Micro Reviews: February – José González, THEESatisfaction

For the second half of the Micro-Reviews for February – the section in which I look at albums I didn’t have a chance to review in the month – I look at singer-songwriter José González’s third album and Neo-Soul duo THEESatisfaction’s second album.

José González – Vestiges and Claws

jose gonzalez

José González’ new project ‘Vestiges and Claws’ is his third solo album and his first one since 2007. In that gap the man has released two albums with his band Junip, and soundtracked the film ‘The Secret Life Of Walter Mitty’ – he’s been a busy boy. It’s funny then that after an eight year gap with two albums and a soundtrack in between that José González’ doesn’t really feel like he’s made much of a sonic leap from his last two solo albums.

González is still making extremely pretty indie folk music. You get the impression that the recording for this album was extremely intimate, the production sounds like it could have been recorded in isolation – Bon Iver style. With his extremely gentle voice, invigorating acoustic guitar melodies and the occasional extra bit of instrumentation thrown in like a flute or cello like the track ‘The Forest’ this is an album that fits into his catalogue perfectly. Hands claps and totally stripped back instrumentation runs throughout ‘Vestiges and Claws’ and even though it’s so delicate, the instruments are played so well that it’s hard not to be encapsulated by its fragility.

Lyrically González remains thoughtful as always and on this album he asks big existential questions. Where and how you place yourself in the world? Why do we feel the need to dominate other people? He’s not scared to tackle these big topics but one gets the impression that he’s slightly scared to dive too deep into them. The lyrics on this album are better when taken in fragments than when you listen to them in a song as a whole they as they feel slightly incoherent and disconnected, like they’re statements pulled from a hat.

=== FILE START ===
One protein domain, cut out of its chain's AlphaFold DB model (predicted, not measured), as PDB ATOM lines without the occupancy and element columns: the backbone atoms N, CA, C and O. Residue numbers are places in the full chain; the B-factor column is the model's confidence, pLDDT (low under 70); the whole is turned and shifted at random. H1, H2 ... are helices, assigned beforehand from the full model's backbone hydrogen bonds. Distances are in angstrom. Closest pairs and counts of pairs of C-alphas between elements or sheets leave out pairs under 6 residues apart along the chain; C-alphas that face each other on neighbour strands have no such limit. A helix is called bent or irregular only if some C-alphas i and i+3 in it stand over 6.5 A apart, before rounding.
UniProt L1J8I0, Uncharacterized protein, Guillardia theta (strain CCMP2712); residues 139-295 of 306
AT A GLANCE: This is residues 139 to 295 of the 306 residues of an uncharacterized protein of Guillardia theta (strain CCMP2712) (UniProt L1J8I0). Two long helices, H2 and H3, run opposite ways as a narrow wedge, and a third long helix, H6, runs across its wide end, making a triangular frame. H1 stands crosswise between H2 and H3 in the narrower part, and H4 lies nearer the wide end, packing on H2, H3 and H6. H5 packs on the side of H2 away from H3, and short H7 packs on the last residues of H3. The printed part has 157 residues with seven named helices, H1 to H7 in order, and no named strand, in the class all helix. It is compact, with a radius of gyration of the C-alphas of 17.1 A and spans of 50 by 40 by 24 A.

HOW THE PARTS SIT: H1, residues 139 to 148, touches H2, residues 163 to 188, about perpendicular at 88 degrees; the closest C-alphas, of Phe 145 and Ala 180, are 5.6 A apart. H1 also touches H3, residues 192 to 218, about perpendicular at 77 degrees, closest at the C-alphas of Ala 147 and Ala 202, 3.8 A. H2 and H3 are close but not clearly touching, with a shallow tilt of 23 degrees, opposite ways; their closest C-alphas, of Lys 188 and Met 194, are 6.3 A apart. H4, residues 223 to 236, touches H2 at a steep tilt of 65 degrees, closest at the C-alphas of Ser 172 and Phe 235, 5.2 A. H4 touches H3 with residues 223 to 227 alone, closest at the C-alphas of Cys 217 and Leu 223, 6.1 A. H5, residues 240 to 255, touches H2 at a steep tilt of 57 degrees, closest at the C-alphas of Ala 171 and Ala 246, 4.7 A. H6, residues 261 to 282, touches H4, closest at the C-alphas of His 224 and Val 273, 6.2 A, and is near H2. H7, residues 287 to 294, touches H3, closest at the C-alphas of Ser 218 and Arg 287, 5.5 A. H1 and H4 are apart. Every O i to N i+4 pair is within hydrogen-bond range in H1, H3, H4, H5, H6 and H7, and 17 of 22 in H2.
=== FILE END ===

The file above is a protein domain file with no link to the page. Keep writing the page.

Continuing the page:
This album isn’t perfect or anything all together new for José González. It is however, a beautiful and welcome return, he’s given us an album that fits perfectly into his back catalogue with only some slight sonic changes in that there’s more layering in his music. It doesn’t feel dated or like González isn’t trying, it sounds like the exact album he wanted to return on.

7.5/10

Best Tracks: The Forest, Let It Carry You

THEESatisfaction – EarthEE

theesatisfaction-earthee-900

THEESatisfaction have been making music for quite some time now, helping on albums with Shabazz Palaces and already releasing a fantastic debut album on Sub pop records, they’ve been making a name for themselves. This duo push neo-soul music into new exciting realms sounding spacey, experimental and alien.

It seems appropriate to describe them as alien on this album as they spend a lot of the time talking about Earth (as you may have guessed from the title). It’s all done in a very distant way – they observe our world and get upset about it. Some of these things can be done in quite an obvious way like when they talk about climate change like on the song ‘No GMO’. Some of it is more subtle like when they talk about the bastardisation of culture and music like Hip-Hop, Soul and Jazz to make it appropriate for the mainstream on the song ‘Blandland’. All the songs are thoughtful and extremely sincere and never in your face or preachy – even when talking about our climate, which is something that’s so hard for people to not preach about.

All of the instrumentals on this album are extremely abstract and ancient, sounding like some sort of future tribe. There’s a certain simpleness to their music with their chilling keyboards and drum rhythms that still manage to sound enchantingly fresh. Everything has the potential and the ingredients to make a fantastic album, especially considering its ambitious length of 44 minutes – 50% longer than their debut. It’s just a shame that on many of the spots on here it feel like THEESatisfaction fall short. In terms of actual songwriting on some of the cuts on here don’t feel as effortless or as fun as would have on their debut. Some of the tracks are either cut too short and feel unfinished, or go on for too long and stagnate. It feels like the attention hasn’t been given to the right places. There’s also the issue that the singing just isn’t as passionate as they should be considering the subject matters at hand.

That being said, this isn’t a bad album – it’s just not as good or as creative in terms of the song-writing as it should have been from these guys who have frequently impressed before. THEESatisfaction are still one of the most exciting acts in Neo-soul today with incredible ideas, it’s just this time the execution wasn’t as perfect.

6.5/10

Best Tracks: Blandland, EarthEE, Nature’s Candy

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